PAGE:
HOW TO IDENTIFY SPEEDWELL
Speedwell weeds include both annual and perennial types. Some are North American natives, while others are invasive plants introduced from foreign lands. Various kinds of speedwell plague lawn owners. Several creeping types have slender, branching stems that grow close to the ground. The stems root at the leaf nodes as they creep along, then the tips turn upright and flower. Erect stem tips may grow 12 inches tall.
Speedwell leaves vary according to the species and their location on the plant. Some leaves are slender; others are thymelike or broad. Common speedwell has small, oval lower leaves, but it has pointed leaves on its flowering tips. Unlike the lower leaves, these stalkless upper leaves clasp the stem. Many speedwells, but not all, have hairy leaves and stems.
Depending on the species, speedwell flowers appear in short, dense spikes or solo, where leaves meet stems. The 1/2-inch blue flowers have dark blue lines and bluish-white centers. Hairy, heart-shaped seed capsules contain yellow oval seeds.
WHERE AND WHY SPEEDWELL GROWS
Speedwell is found throughout the continental United States and much of Canada. It grows in lawns, gardens, disturbed areas and farm fields. The weed is most aggressive in shady, moist soil, but it also tolerates dry soil and full sun.
When turf is thin, speedwell moves in to form large dense patches in lawns. Both annual and perennial types spread primarily by seed. Flowers and seeds appear from spring through fall, with individual plants producing thousands of seeds. Some speedwell seeds remain viable in soil for up to 30 years.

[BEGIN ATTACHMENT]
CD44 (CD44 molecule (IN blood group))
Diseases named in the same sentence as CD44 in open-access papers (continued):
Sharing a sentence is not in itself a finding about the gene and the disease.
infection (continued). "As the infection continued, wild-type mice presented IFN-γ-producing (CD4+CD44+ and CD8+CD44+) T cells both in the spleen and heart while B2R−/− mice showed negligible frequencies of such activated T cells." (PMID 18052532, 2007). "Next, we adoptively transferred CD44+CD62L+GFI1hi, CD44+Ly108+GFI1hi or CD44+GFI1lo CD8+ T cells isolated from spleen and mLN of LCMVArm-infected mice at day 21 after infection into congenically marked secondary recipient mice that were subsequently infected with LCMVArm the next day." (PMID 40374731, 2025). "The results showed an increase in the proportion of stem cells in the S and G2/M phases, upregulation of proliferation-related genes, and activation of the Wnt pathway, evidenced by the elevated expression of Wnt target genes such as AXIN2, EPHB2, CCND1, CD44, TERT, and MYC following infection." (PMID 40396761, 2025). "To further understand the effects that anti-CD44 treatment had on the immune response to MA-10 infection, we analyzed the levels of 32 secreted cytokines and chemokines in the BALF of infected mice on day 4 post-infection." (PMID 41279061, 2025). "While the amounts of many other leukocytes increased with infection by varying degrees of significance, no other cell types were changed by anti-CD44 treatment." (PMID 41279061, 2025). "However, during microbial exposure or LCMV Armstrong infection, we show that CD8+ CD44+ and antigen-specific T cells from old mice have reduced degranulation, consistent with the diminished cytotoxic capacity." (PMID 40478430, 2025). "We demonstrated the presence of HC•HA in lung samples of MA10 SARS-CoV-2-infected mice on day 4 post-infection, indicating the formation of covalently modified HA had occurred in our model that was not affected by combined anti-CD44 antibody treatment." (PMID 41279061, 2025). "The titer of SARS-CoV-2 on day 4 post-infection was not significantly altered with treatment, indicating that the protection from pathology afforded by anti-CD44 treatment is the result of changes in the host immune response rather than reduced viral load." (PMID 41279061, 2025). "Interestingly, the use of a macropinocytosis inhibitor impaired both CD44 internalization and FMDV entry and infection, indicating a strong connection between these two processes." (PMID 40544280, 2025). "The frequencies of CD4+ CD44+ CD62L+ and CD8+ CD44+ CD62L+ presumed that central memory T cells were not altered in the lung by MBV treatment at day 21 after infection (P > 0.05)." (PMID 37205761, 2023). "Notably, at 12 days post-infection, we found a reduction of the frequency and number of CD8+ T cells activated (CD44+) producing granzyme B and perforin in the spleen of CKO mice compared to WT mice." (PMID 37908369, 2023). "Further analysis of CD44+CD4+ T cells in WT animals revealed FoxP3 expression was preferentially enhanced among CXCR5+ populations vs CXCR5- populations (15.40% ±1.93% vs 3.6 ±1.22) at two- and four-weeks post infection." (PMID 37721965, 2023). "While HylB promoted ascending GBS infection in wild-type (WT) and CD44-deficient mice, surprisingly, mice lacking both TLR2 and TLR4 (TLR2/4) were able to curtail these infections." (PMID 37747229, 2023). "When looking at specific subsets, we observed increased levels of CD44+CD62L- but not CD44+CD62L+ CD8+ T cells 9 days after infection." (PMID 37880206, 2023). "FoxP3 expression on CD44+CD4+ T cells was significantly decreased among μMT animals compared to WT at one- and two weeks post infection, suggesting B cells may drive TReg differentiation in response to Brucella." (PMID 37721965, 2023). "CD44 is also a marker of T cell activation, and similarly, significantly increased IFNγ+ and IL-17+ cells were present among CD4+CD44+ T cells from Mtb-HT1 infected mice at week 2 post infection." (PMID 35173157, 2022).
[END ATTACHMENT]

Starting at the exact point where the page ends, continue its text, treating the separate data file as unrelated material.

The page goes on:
HOW TO CONTROL SPEEDWELL
When treating speedwell or other lawn weeds, always read product labels and follow instructions. Some lawn grasses are sensitive to herbicides, so make sure the label lists your grass type. Only treat established lawns, not newly seeded areas. For best results, treat speedwell when plants are young and small.
Image Herbicide offers several highly effective liquid products to kill or control speedwell:
- Image Lawn Weed & Crabgrass Killer, available as Ready-to-Spray and Concentrate products, kills even tough speedwell — roots and all. For best results, apply this selective post-emergent herbicide when speedwell is growing actively and soil is moist.
- Image All-in-One Lawn Weed Killer, available in Ready-to-Spray and Concentrate options, is a selective post-emergent weed killer. This herbicide starts working on contact to kill difficult speedwell and other listed weeds to the root.
- Image Southern Lawn Weed Killer for St. Augustinegrass and Centipedegrass, available in Ready-to-Spray and Concentrate form, starts working immediately to kill speedwell. This hard-to-control weed may require two applications and the higher use rates specified on the product label.
Speedwell Control Tip: Speedwell takes advantage of poor lawn maintenance to take over thin, struggling turf. Help your lawn hold its ground with regular fertilization, proper mowing and irrigation, and grasses suited to your region.
If you prefer a granular option for post-emergent weed control, turn to Pennington UltraGreen Weed & Feed 30-0-4. This combination fertilizer and herbicide product controls speedwell and feeds your lawn.
Always read product labels thoroughly and follow instructions, including guidelines for lawn grasses, frequency of applications and seasonal maximums that may apply.
Speedwell on Grass
Speedwell Hairy Stem and Leaves